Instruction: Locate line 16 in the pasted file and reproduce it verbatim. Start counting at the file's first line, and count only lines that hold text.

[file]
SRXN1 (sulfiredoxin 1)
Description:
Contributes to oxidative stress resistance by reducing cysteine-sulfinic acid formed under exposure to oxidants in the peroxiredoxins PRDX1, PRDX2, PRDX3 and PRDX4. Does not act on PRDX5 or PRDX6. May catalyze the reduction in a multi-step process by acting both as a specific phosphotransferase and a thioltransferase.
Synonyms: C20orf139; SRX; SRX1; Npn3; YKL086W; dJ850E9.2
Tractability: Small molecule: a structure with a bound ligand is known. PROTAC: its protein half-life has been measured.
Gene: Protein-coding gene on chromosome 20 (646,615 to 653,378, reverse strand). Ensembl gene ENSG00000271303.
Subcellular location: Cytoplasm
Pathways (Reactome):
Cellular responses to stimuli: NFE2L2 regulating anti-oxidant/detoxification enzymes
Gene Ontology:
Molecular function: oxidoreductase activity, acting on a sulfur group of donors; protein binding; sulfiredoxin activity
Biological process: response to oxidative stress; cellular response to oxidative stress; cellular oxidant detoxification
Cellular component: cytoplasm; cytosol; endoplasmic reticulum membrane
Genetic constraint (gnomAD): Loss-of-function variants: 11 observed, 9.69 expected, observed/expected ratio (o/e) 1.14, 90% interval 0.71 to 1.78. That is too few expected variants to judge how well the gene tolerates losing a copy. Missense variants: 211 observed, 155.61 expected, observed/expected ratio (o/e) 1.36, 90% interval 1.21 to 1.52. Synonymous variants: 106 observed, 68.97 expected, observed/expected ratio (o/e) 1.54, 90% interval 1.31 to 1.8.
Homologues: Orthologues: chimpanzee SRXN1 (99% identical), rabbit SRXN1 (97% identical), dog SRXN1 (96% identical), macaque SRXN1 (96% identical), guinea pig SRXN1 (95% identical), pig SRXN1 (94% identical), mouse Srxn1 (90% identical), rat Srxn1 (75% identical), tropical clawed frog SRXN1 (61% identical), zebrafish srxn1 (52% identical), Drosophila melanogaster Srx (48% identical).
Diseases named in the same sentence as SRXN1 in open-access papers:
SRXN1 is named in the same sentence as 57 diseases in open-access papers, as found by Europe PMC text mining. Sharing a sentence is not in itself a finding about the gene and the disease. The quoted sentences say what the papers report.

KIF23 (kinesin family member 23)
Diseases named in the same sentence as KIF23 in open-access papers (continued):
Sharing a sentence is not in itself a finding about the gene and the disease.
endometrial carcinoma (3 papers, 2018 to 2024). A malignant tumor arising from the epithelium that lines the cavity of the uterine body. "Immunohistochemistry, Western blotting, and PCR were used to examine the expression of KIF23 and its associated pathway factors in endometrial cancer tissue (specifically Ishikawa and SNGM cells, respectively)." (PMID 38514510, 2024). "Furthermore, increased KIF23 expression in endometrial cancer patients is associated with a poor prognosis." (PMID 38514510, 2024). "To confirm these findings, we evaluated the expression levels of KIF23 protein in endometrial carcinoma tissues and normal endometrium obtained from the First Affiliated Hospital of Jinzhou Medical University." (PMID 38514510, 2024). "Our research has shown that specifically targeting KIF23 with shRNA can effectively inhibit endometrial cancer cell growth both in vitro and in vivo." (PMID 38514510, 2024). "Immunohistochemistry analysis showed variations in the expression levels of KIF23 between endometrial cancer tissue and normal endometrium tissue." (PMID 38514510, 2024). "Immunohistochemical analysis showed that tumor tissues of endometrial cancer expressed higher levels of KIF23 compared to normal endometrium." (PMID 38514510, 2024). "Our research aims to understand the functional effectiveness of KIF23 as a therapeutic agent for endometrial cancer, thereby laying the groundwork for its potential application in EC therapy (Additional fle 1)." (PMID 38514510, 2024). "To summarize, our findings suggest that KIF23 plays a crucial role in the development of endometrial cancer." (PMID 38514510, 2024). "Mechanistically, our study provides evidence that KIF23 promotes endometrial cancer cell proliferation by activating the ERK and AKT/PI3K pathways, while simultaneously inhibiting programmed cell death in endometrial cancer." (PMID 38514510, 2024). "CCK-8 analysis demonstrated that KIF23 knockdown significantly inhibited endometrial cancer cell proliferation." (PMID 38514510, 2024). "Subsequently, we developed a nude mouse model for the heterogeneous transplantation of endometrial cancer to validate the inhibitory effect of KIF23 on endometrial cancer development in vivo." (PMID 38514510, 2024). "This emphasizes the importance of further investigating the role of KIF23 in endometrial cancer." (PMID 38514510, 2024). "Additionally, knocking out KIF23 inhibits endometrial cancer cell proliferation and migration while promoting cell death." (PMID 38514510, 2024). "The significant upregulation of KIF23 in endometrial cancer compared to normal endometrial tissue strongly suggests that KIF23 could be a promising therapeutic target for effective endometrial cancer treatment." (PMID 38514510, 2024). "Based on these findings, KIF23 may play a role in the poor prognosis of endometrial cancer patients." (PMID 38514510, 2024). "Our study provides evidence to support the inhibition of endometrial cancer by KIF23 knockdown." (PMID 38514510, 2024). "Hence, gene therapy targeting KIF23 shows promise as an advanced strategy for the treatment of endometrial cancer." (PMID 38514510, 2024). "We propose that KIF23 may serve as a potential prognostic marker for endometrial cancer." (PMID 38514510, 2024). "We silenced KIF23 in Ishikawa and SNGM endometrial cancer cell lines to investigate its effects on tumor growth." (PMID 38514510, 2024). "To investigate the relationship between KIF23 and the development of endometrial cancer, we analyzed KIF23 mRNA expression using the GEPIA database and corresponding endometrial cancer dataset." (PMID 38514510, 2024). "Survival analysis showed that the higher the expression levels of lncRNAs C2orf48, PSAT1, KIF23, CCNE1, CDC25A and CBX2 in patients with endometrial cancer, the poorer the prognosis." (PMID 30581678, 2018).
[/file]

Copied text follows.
Diseases named in the same sentence as SRXN1 in open-access papers: